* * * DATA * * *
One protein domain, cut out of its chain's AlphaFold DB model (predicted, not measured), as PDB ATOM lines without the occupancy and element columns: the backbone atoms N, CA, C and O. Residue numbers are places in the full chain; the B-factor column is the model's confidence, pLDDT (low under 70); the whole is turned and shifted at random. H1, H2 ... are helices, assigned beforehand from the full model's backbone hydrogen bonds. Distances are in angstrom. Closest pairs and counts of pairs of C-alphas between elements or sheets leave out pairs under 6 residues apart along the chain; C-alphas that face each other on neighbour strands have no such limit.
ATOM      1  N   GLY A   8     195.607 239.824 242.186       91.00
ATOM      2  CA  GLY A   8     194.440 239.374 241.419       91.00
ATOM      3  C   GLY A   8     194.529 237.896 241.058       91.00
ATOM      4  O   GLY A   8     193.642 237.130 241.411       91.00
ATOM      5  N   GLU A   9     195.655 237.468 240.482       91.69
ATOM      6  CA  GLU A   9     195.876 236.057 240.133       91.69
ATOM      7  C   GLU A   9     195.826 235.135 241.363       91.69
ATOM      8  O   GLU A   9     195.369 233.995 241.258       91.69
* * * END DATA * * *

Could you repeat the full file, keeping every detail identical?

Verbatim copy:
One protein domain, cut out of its chain's AlphaFold DB model (predicted, not measured), as PDB ATOM lines without the occupancy and element columns: the backbone atoms N, CA, C and O. Residue numbers are places in the full chain; the B-factor column is the model's confidence, pLDDT (low under 70); the whole is turned and shifted at random. H1, H2 ... are helices, assigned beforehand from the full model's backbone hydrogen bonds. Distances are in angstrom. Closest pairs and counts of pairs of C-alphas between elements or sheets leave out pairs under 6 residues apart along the chain; C-alphas that face each other on neighbour strands have no such limit.
ATOM      1  N   GLY A   8     195.607 239.824 242.186       91.00
ATOM      2  CA  GLY A   8     194.440 239.374 241.419       91.00
ATOM      3  C   GLY A   8     194.529 237.896 241.058       91.00
ATOM      4  O   GLY A   8     193.642 237.130 241.411       91.00
ATOM      5  N   GLU A   9     195.655 237.468 240.482       91.69
ATOM      6  CA  GLU A   9     195.876 236.057 240.133       91.69
ATOM      7  C   GLU A   9     195.826 235.135 241.363       91.69
ATOM      8  O   GLU A   9     195.369 233.995 241.258       91.69